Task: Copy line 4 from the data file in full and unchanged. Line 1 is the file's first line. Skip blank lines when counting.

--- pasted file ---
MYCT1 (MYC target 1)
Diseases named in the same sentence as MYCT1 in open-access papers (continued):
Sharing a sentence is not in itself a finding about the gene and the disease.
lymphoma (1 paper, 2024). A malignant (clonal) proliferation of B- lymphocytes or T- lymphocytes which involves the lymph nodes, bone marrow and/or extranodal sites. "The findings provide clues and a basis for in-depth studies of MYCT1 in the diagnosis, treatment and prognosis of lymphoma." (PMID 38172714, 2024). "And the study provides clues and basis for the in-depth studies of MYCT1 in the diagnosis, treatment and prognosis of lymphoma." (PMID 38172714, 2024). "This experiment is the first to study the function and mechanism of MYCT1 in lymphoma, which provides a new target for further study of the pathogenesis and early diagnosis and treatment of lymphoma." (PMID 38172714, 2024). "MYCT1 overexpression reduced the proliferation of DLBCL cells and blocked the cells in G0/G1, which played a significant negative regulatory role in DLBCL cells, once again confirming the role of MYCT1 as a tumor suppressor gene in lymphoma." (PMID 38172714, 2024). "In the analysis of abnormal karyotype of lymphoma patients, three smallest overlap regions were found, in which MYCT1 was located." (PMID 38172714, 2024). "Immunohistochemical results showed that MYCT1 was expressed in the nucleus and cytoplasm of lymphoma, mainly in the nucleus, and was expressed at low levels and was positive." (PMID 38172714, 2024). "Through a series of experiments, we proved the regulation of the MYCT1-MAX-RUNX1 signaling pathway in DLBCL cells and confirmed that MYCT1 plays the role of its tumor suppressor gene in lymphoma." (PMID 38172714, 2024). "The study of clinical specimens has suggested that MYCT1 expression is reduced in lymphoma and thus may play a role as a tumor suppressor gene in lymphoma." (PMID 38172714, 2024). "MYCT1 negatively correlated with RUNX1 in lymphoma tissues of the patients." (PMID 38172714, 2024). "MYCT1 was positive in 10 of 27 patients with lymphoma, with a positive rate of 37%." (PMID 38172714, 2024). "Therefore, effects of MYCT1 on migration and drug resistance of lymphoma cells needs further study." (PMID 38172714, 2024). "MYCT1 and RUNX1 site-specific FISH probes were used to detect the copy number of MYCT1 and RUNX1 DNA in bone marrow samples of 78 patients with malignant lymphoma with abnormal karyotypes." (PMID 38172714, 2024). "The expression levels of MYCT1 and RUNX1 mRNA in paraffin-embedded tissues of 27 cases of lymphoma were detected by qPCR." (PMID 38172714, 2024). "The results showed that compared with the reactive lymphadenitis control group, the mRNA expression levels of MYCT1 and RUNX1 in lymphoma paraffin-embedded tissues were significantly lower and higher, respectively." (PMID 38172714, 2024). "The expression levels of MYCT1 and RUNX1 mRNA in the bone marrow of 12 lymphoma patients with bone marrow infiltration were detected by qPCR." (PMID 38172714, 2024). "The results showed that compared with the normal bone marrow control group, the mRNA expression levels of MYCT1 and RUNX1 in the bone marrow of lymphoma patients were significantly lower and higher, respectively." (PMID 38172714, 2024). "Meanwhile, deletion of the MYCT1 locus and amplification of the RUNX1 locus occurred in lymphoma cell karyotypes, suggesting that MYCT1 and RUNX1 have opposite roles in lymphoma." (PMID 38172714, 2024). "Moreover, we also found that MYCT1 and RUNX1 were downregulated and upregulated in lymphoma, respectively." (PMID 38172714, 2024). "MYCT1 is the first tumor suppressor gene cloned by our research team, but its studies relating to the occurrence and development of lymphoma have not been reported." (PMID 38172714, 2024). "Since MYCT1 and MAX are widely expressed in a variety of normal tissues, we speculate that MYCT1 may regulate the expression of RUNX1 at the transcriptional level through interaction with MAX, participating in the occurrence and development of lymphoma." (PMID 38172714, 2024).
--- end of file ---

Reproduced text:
lymphoma (1 paper, 2024). A malignant (clonal) proliferation of B- lymphocytes or T- lymphocytes which involves the lymph nodes, bone marrow and/or extranodal sites. "The findings provide clues and a basis for in-depth studies of MYCT1 in the diagnosis, treatment and prognosis of lymphoma." (PMID 38172714, 2024). "And the study provides clues and basis for the in-depth studies of MYCT1 in the diagnosis, treatment and prognosis of lymphoma." (PMID 38172714, 2024). "This experiment is the first to study the function and mechanism of MYCT1 in lymphoma, which provides a new target for further study of the pathogenesis and early diagnosis and treatment of lymphoma." (PMID 38172714, 2024). "MYCT1 overexpression reduced the proliferation of DLBCL cells and blocked the cells in G0/G1, which played a significant negative regulatory role in DLBCL cells, once again confirming the role of MYCT1 as a tumor suppressor gene in lymphoma." (PMID 38172714, 2024). "In the analysis of abnormal karyotype of lymphoma patients, three smallest overlap regions were found, in which MYCT1 was located." (PMID 38172714, 2024). "Immunohistochemical results showed that MYCT1 was expressed in the nucleus and cytoplasm of lymphoma, mainly in the nucleus, and was expressed at low levels and was positive." (PMID 38172714, 2024). "Through a series of experiments, we proved the regulation of the MYCT1-MAX-RUNX1 signaling pathway in DLBCL cells and confirmed that MYCT1 plays the role of its tumor suppressor gene in lymphoma." (PMID 38172714, 2024). "The study of clinical specimens has suggested that MYCT1 expression is reduced in lymphoma and thus may play a role as a tumor suppressor gene in lymphoma." (PMID 38172714, 2024). "MYCT1 negatively correlated with RUNX1 in lymphoma tissues of the patients." (PMID 38172714, 2024). "MYCT1 was positive in 10 of 27 patients with lymphoma, with a positive rate of 37%." (PMID 38172714, 2024). "Therefore, effects of MYCT1 on migration and drug resistance of lymphoma cells needs further study." (PMID 38172714, 2024). "MYCT1 and RUNX1 site-specific FISH probes were used to detect the copy number of MYCT1 and RUNX1 DNA in bone marrow samples of 78 patients with malignant lymphoma with abnormal karyotypes." (PMID 38172714, 2024). "The expression levels of MYCT1 and RUNX1 mRNA in paraffin-embedded tissues of 27 cases of lymphoma were detected by qPCR." (PMID 38172714, 2024). "The results showed that compared with the reactive lymphadenitis control group, the mRNA expression levels of MYCT1 and RUNX1 in lymphoma paraffin-embedded tissues were significantly lower and higher, respectively." (PMID 38172714, 2024). "The expression levels of MYCT1 and RUNX1 mRNA in the bone marrow of 12 lymphoma patients with bone marrow infiltration were detected by qPCR." (PMID 38172714, 2024). "The results showed that compared with the normal bone marrow control group, the mRNA expression levels of MYCT1 and RUNX1 in the bone marrow of lymphoma patients were significantly lower and higher, respectively." (PMID 38172714, 2024). "Meanwhile, deletion of the MYCT1 locus and amplification of the RUNX1 locus occurred in lymphoma cell karyotypes, suggesting that MYCT1 and RUNX1 have opposite roles in lymphoma." (PMID 38172714, 2024). "Moreover, we also found that MYCT1 and RUNX1 were downregulated and upregulated in lymphoma, respectively." (PMID 38172714, 2024). "MYCT1 is the first tumor suppressor gene cloned by our research team, but its studies relating to the occurrence and development of lymphoma have not been reported." (PMID 38172714, 2024). "Since MYCT1 and MAX are widely expressed in a variety of normal tissues, we speculate that MYCT1 may regulate the expression of RUNX1 at the transcriptional level through interaction with MAX, participating in the occurrence and development of lymphoma." (PMID 38172714, 2024).